Play animation

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Cutscene topics

The Play Animation cutscene action is used to apply animations to actors. Cameras, Creatures, Placeables, VFX objects, and Proxies can have play animation actions applied to them,

Playing single animations on objects is very simple — all that needs to be done is a Play Animation action is assigned, and an animation is chosen. There are also more complex options that allow the user to blend two or more animations together.

See animation list for a list of many of the useful animations that come with Dragon Age.

In the case of Creatures, the Creature's "Pose" property can be used to set a default looping animation that plays when no Play Animation actions have been set for it.

Setting the animation

To select which animation to play first click on the Play Animation action to select it. Then look to the Animation field that is displayed in the Object Inspector. Clicking the ellipsis (Ellipsis.png) button there will open up the Select Animation window. This will list all animations that the object has available. Select the animation and hit OK.

Looping animations

By default the animation will play through once. To loop the animation the Looping End Time value must be changed. There are two methods for doing this.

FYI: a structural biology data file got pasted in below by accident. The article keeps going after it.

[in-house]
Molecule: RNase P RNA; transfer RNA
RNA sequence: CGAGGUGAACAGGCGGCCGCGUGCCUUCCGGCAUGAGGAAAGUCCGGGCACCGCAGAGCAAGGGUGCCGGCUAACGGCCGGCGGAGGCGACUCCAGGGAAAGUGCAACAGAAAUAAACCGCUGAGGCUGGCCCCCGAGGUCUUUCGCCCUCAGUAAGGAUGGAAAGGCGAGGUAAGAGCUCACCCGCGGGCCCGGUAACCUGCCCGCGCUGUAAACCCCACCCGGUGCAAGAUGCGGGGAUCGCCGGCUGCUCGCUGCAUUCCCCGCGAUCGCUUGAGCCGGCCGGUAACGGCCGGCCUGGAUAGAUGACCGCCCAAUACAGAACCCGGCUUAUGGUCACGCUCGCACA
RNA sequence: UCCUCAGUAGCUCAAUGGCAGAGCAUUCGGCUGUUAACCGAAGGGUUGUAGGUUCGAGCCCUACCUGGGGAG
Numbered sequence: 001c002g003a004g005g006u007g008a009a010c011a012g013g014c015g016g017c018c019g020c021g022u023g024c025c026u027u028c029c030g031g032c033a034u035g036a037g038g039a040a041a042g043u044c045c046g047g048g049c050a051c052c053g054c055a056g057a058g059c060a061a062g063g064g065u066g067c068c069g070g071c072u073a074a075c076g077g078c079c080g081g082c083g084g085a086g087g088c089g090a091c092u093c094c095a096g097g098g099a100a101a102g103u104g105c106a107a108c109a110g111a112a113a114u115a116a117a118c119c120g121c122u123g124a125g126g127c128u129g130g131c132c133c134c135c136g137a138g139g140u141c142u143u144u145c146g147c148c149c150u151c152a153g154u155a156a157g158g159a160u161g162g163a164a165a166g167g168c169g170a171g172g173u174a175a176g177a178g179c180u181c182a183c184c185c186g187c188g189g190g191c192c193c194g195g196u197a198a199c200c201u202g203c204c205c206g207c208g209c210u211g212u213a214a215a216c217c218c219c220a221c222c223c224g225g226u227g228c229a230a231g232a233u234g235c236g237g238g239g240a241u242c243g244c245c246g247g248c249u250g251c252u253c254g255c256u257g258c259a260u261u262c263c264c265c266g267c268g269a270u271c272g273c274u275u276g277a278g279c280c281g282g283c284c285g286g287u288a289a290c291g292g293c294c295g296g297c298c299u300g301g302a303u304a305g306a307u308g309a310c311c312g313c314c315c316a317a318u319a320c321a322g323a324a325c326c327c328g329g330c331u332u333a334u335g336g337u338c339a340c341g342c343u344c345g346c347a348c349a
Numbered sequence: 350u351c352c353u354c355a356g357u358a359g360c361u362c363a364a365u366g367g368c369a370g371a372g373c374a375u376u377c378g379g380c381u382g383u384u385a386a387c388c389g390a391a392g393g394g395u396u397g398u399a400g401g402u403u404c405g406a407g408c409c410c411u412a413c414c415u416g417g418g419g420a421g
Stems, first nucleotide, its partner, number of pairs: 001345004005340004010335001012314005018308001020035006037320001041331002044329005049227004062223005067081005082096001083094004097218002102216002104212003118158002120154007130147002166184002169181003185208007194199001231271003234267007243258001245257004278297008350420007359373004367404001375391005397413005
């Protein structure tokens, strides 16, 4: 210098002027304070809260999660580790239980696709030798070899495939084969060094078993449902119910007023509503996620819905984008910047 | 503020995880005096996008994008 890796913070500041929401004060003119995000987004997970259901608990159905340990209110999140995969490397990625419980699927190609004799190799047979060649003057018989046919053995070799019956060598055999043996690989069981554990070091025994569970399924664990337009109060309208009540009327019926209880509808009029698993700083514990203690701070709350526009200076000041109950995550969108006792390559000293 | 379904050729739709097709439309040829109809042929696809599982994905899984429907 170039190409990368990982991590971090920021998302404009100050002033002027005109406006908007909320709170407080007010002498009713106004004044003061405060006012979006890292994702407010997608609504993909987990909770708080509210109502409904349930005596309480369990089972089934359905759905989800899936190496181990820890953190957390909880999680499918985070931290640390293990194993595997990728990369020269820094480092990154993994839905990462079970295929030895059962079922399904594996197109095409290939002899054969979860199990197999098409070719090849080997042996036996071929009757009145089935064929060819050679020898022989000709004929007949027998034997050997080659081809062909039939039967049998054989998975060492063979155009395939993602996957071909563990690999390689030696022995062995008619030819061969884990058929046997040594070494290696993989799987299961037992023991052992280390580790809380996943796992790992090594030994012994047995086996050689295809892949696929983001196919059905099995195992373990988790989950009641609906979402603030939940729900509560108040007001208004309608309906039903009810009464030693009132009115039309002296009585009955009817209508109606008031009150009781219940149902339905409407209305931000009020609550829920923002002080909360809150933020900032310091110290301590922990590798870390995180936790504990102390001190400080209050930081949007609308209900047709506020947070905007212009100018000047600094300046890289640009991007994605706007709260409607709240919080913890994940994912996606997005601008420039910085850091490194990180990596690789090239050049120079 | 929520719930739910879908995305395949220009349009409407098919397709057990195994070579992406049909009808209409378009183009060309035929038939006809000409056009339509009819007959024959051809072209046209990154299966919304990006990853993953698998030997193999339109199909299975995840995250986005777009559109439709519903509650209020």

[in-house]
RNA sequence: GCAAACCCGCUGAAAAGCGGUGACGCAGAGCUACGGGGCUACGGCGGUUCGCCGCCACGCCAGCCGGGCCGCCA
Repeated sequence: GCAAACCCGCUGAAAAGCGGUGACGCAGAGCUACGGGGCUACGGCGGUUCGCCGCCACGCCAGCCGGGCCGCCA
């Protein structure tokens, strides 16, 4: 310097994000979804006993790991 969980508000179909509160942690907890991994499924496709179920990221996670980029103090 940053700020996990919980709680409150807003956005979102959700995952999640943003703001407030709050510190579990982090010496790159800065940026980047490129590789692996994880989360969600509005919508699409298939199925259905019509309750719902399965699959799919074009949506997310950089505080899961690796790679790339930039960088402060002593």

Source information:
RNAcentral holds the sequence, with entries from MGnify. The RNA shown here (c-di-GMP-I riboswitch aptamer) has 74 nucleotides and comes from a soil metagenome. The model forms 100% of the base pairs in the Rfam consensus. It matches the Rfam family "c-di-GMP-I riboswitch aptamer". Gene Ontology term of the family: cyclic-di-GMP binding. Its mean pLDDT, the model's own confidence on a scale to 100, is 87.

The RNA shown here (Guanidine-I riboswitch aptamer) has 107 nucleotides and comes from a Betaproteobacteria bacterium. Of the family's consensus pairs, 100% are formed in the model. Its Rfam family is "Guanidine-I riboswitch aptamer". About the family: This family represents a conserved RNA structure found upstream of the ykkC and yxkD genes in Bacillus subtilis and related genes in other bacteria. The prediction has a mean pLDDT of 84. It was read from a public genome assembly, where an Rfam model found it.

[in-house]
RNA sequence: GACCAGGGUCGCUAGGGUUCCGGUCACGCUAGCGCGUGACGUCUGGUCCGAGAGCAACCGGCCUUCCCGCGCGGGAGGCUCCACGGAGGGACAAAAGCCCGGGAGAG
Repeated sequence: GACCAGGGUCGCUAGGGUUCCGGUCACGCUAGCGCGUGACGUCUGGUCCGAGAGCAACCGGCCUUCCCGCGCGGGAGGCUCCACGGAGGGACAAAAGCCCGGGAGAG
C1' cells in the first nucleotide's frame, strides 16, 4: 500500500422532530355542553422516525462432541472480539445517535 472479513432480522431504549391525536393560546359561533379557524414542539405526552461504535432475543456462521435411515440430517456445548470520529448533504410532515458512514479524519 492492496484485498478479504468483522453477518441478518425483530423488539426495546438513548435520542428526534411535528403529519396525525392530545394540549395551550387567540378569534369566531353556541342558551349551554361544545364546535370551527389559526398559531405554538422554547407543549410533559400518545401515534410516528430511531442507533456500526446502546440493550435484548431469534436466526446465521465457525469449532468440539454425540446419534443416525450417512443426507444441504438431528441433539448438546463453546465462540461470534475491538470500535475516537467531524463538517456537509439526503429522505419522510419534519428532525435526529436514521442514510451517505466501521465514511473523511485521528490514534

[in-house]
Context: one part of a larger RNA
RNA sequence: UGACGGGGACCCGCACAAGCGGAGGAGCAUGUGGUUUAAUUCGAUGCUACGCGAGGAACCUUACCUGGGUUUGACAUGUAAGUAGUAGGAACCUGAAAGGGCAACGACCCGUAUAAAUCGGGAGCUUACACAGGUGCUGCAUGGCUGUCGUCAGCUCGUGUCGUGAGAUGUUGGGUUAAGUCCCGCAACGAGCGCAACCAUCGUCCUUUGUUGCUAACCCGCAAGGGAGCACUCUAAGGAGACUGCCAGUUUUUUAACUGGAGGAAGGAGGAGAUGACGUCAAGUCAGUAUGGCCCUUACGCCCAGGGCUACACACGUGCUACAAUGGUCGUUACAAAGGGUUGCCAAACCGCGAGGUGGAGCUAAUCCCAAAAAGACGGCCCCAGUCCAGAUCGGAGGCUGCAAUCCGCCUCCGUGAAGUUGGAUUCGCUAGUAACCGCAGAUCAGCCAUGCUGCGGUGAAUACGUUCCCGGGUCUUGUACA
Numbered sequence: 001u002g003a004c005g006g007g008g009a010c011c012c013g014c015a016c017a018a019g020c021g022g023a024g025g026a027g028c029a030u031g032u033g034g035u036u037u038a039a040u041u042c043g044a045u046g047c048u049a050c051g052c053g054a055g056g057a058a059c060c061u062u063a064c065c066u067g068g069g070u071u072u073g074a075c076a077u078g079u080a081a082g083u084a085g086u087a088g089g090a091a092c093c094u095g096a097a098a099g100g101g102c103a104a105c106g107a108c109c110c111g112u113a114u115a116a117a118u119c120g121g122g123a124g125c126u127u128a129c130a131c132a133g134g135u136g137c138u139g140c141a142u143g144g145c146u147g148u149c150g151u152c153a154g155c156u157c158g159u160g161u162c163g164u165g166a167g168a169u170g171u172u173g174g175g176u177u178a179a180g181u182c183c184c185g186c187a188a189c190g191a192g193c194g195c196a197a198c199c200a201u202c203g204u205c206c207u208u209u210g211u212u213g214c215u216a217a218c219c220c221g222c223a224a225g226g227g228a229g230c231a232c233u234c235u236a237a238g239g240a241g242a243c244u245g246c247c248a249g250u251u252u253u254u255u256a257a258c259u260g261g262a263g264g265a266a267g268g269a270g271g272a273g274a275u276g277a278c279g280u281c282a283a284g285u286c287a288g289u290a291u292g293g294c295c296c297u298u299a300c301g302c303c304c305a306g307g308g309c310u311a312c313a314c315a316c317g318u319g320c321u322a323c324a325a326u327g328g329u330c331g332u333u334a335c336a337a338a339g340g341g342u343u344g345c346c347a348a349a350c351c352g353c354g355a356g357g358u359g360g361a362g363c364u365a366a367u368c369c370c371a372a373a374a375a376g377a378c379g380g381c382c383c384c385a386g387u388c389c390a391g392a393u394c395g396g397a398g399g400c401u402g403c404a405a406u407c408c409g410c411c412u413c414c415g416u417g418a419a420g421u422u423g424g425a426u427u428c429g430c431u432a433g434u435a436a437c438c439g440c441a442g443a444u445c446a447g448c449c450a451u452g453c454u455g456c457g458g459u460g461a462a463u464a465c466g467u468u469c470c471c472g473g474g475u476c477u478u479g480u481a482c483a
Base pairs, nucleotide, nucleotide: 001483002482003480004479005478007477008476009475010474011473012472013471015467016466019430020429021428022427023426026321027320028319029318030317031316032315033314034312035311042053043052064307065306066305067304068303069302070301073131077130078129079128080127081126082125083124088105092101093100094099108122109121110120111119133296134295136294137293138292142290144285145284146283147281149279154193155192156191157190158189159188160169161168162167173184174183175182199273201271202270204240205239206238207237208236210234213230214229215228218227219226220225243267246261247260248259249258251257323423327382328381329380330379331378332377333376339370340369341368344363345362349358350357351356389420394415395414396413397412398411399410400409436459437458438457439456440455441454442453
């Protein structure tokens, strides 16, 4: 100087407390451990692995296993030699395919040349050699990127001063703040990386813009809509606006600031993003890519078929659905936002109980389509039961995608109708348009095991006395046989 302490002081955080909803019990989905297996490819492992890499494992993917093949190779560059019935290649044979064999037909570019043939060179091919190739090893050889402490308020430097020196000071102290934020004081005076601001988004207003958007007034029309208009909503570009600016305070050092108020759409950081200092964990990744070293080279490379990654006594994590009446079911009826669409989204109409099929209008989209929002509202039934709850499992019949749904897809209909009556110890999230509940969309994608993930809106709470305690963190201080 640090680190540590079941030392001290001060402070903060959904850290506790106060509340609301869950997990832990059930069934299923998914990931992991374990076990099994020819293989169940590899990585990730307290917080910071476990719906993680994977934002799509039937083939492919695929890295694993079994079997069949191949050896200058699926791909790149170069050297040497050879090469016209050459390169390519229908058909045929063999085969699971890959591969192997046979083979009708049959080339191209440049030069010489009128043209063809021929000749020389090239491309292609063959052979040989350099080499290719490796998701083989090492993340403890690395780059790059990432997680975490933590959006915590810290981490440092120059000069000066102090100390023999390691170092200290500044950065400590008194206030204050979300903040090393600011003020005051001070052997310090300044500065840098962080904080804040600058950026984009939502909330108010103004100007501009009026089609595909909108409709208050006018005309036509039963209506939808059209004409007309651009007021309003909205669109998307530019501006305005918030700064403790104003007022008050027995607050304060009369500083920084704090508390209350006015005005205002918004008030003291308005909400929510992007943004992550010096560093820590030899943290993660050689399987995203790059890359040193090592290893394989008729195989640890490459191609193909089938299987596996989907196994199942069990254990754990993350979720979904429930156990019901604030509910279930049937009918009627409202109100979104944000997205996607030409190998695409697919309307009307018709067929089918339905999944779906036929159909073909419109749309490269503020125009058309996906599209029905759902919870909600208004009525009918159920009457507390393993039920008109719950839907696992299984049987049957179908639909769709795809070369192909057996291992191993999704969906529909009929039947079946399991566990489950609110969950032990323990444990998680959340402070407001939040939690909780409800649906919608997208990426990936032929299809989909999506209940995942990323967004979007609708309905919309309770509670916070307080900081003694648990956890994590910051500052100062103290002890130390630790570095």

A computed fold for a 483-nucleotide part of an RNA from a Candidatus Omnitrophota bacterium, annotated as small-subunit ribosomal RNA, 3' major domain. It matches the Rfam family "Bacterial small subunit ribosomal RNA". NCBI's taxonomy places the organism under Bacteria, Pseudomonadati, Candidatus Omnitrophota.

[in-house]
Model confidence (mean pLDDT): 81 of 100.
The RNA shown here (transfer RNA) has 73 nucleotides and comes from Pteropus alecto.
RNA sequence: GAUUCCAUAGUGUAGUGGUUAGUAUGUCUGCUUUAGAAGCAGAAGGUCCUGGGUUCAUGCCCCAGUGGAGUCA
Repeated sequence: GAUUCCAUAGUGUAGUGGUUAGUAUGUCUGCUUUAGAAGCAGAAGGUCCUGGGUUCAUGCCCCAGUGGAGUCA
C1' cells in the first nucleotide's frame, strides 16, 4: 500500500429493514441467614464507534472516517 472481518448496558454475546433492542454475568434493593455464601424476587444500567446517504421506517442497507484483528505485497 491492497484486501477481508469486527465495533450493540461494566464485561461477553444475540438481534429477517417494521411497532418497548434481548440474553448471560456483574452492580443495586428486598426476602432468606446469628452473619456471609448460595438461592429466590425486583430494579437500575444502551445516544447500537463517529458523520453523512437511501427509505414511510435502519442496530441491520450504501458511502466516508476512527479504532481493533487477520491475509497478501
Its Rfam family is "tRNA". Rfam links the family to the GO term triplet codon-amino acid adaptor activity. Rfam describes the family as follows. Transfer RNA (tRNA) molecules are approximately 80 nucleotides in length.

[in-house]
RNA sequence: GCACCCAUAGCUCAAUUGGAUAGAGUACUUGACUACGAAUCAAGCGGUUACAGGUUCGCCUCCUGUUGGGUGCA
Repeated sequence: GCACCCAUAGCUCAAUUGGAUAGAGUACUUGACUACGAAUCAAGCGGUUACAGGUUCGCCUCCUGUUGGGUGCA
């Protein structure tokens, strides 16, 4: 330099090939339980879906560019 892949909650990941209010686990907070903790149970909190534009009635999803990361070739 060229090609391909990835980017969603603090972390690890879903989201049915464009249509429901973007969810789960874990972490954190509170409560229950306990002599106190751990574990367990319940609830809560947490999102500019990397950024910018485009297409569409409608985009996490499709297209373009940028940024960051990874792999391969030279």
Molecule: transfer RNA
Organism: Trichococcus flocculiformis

The first way is to type in a new Looping End Time in the Object Inspector.

The second way is to drag the looping icon (IconLoopAnimation.png) on the Play Animation action. Click and drag the Looping Icon to the right. The animation will then loop until it hits the end of the action.

Animation speed

To change the speed of the animation, use the Speed field in the Object Inspector. A value of 1.0 is the normal speed of the animation. Smaller values mean the animation plays slower, and larger values will play the animation faster. A value of 0.5 will play it at half-speed; a value of 2.0 will play twice as fast as normal.

Some animations can be sped up or slowed down if you drag the end of the animation out longer (slows down) or pull the end of the animation in shorter (speeds up).

An alternative to GAD animation displacement (see below) is to use the animation's Movement Link Ratio property to make the animation play as the actor moves. The particular optimum value of the animation's Movement Link Ratio will vary from animation to animation and may require some trial and error to find, but once found that value will remain the same any time you use that animation.

Using animation in conjunction with actor movement

There are two basic methods of matching an actor's animation to an actor's movement through space (eg, as in a walking animation where you want the actor to move forward while his legs take steps).


GAD is a displacement that is automatically added to the actor's current position as the animation plays. Each animation has its own GAD information built into it, custom-designed to make the actor move in a manner appropriate to its actions. If we enable it the actor will be moved forward as the animation plays.